It is a fact we live in an increasingly technological society. We are slowly moving away from paper based literature and using innovative media such as laptops, tablets, phones and wearable devices. This change not only affects us but also children.
In my experience some parents are very anti-technology and actively prevent their children from using devices. Personally I think this is a shame as it can put children on a 'back foot' when it comes to learning to use technology and learning how to control their personal usage.
As a father of a three year old girl I do let my daughter use my tablet or laptop, and I have since she was about 18 months old. Now to some that is way too early but Ava now has the dexterity and hand eye co-ordination to use a track-pad, she can scroll through photos or watch an episode of Peppa Pig without too much effort. At the same time I have instilled (hopefully) good habits so that she can continue to use technology in the correct way, and I will reinforce these habits regularly.
Habit 1. Control the duration of use - Device use should be limited to reduce fatigue to the ciliary muscle in the eye. The duration of time is a matter of contention. Personally 30 mins is more than enough in one sitting.
Habit 2. Control viewing distances - Most children will want to immerse themselves into their programme of choice. To do that they will move closer and closer to the screen. That way peripheral distractions are reduced to allow full concentration on the entertainment in front of them. Of course, sometimes it is a genuine visual problem so if the child is unhappy when you push the device further away from them it is wise to have their eyes examined to check for an uncorrected prescription.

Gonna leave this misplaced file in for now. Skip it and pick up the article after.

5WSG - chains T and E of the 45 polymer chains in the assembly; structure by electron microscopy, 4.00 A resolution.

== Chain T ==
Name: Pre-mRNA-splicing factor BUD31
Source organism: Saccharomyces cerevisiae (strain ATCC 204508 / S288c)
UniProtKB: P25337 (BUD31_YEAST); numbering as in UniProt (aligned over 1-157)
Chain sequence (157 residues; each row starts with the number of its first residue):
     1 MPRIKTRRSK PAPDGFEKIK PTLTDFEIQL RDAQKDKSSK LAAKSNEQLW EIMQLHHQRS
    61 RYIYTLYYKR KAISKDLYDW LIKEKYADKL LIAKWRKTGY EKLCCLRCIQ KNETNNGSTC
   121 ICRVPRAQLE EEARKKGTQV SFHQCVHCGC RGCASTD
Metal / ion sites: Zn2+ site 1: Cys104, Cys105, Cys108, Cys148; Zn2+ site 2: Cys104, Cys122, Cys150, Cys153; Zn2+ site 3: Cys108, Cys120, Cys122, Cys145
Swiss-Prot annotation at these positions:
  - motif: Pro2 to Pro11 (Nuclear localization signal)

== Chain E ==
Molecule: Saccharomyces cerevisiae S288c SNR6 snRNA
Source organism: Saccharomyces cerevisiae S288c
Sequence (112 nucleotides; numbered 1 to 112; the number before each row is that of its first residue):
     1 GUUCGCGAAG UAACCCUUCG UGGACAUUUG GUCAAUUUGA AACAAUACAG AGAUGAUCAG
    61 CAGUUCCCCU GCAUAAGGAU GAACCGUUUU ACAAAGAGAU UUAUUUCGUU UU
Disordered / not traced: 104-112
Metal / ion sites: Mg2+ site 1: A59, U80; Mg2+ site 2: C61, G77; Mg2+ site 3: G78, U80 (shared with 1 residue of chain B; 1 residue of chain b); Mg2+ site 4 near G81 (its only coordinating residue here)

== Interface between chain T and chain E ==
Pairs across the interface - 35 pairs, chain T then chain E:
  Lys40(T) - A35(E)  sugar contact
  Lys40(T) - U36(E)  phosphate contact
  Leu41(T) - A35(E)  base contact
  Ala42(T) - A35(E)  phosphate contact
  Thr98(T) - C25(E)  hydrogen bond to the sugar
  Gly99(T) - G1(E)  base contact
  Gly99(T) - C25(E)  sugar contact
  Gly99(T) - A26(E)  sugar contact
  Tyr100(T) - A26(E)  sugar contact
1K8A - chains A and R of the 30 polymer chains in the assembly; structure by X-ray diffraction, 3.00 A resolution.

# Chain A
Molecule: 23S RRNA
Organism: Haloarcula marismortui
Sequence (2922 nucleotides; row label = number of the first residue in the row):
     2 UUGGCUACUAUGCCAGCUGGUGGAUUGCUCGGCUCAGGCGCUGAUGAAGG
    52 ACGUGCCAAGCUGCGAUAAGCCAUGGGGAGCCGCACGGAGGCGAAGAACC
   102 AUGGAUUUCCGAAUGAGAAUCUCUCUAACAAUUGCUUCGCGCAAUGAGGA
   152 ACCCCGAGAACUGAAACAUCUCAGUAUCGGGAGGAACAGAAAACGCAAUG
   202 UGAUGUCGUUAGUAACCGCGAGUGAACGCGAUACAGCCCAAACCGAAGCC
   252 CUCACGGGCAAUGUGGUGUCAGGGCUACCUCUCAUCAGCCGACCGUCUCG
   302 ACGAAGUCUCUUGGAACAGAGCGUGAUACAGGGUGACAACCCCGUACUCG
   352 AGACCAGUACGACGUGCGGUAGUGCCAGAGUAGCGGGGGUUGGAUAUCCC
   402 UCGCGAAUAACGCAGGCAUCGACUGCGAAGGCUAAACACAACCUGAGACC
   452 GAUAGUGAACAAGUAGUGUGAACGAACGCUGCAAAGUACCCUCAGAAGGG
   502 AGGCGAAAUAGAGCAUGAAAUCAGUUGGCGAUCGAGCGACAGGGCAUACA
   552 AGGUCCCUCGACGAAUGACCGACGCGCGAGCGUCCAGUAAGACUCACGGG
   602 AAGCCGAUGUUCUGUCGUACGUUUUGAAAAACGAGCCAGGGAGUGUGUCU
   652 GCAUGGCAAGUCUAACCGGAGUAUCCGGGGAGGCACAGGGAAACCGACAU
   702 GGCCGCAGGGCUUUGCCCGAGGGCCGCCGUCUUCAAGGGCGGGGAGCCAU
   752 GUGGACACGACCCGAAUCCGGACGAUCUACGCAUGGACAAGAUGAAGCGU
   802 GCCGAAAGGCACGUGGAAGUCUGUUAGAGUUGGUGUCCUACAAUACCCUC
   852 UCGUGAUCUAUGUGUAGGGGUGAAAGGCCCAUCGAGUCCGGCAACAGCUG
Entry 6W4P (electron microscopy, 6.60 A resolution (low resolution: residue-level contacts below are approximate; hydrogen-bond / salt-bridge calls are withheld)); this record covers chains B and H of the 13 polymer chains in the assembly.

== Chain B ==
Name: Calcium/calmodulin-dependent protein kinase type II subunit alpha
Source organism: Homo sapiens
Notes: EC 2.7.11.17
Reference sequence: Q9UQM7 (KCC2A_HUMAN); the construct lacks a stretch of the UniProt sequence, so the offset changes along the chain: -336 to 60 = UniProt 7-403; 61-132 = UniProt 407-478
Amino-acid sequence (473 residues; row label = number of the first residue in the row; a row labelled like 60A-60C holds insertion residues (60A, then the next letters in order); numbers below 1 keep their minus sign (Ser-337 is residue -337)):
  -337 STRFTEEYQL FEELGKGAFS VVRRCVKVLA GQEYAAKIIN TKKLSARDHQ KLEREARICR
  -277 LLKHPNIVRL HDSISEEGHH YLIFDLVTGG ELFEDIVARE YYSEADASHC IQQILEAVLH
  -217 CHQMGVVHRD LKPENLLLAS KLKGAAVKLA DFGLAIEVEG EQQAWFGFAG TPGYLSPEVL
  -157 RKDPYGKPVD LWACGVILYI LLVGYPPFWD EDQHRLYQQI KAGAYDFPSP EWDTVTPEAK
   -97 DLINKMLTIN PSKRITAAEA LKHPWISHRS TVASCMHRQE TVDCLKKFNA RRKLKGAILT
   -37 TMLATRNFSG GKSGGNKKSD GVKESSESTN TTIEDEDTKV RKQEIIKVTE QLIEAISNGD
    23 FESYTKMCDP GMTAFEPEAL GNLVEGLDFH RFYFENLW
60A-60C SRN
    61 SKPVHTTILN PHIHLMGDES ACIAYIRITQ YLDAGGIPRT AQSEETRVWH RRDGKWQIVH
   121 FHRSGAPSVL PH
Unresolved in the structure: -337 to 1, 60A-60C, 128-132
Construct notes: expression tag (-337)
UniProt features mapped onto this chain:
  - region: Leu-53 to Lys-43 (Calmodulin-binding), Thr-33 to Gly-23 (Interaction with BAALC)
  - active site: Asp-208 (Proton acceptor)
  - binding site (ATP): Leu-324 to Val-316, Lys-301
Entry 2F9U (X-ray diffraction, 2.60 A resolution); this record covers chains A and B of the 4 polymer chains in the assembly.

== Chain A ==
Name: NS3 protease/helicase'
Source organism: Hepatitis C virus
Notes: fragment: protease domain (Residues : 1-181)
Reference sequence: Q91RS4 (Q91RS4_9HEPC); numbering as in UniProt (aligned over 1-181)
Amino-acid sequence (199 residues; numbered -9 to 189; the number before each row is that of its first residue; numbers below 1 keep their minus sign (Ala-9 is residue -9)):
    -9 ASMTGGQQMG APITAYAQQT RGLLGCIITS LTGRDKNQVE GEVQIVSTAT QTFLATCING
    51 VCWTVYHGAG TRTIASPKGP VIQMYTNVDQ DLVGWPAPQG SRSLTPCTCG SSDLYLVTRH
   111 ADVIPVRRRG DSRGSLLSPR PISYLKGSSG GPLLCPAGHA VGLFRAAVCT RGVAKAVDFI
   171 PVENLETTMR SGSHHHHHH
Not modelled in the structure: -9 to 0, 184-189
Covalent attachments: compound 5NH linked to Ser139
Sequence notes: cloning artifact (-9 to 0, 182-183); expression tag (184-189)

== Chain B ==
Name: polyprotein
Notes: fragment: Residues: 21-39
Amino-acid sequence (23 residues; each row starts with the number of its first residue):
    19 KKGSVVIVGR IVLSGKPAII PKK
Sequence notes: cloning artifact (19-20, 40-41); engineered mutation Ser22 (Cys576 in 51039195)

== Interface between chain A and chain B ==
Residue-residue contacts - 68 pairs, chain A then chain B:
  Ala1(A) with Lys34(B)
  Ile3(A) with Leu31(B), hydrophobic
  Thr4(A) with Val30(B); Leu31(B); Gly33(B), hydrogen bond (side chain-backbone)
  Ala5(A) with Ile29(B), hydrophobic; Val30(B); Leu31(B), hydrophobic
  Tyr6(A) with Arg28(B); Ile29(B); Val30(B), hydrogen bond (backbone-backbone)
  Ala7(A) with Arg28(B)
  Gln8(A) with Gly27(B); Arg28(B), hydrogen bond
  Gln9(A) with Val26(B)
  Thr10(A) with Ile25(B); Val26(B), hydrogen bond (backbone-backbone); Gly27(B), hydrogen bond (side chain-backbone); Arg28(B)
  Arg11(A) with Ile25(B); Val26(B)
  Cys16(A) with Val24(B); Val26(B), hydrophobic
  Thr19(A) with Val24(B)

Habit 3. Stop use at a fixed time before bed - Most devices emit blue light of wavelengths that are thought to reduce the melatonin levels in the brain and in doing so altering the natural body clock (circadian rhythm). Think about how you can stay awake for longer when you are looking at your phone/tablet when in bed. I recommend cessation of all device use 1 hour before bed to encourage a good nights sleep.
These are just a few pointers I practice at home/work but I also think regular eye examinations are important and for children under 16 it is free.
Computer use has become so commonplace nowadays that we barely notice It. Millions of people spend their working day viewing a monitor, while most of us rely on our desktops and laptops for leisure, communications, shopping and academic study. However, the human eye was never designed to focus for long periods of time on brightly illuminated, motionless objects, so a little common-sense and pragmatism is required.
The most common monitor-based sight issues include headaches, dry eyes, fatigue and a gradual loss of sharp vision.A good tip for relaxing eye muscles is to take a brief break every 20 minutes. Regular blinking should prevent uncomfortable dryness, but we blink much less when gazing at
computer screens, so moistening drops might be a wise purchase.
Ergonomic monitor positioning is another vital component in preventing eye strain. The screen
should be two feet away and at normal eye level, without any strong lights behind or beside
it. Brightness settings should be reasonably low, with font sizes large enough to read without squinting. Anti-reflective coatings and screen filters can soften harsh strip lights or dazzling sunshine, and LCD/LED monitors are far less reflective than the chunky old cathode-ray units of
yesteryear. Always keep screens as clean as possible, because your eyes will rapidly tire of trying to focus through a layer of dust or grime.
Finally, eye examinations are always important and regular check-ups can help to identify possible VDU-related issues and keep your eyes in good condition to cope with the demands of today's screen work.
For more information, or to make an appointment, please call us 01279 757767